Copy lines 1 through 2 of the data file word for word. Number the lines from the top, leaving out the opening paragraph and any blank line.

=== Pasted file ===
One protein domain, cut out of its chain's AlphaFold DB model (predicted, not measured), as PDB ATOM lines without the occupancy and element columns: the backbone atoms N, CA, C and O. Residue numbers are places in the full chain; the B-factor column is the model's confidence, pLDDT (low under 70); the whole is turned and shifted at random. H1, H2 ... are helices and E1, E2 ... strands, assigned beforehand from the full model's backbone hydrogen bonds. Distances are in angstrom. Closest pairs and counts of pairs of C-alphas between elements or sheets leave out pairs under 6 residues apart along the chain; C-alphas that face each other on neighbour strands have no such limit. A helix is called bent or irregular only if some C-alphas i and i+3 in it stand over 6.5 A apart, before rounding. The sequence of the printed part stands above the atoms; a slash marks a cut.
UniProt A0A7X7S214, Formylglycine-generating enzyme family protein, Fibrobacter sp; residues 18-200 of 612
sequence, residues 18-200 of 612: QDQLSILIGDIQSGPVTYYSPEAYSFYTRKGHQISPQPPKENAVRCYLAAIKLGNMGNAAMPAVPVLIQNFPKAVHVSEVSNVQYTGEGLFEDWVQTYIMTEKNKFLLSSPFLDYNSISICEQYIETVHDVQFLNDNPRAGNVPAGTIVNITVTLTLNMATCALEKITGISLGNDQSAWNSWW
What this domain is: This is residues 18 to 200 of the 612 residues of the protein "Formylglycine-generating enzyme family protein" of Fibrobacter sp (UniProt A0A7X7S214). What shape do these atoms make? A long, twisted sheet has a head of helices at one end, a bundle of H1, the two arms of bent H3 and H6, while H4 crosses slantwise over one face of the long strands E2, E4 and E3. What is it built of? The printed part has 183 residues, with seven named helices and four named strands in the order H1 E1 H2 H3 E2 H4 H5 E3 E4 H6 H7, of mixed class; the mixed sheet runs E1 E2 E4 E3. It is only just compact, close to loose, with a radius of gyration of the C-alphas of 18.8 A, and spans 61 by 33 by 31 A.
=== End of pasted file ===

UniProt A0A7X7S214, Formylglycine-generating enzyme family protein, Fibrobacter sp; residues 18-200 of 612
sequence, residues 18-200 of 612: QDQLSILIGDIQSGPVTYYSPEAYSFYTRKGHQISPQPPKENAVRCYLAAIKLGNMGNAAMPAVPVLIQNFPKAVHVSEVSNVQYTGEGLFEDWVQTYIMTEKNKFLLSSPFLDYNSISICEQYIETVHDVQFLNDNPRAGNVPAGTIVNITVTLTLNMATCALEKITGISLGNDQSAWNSWW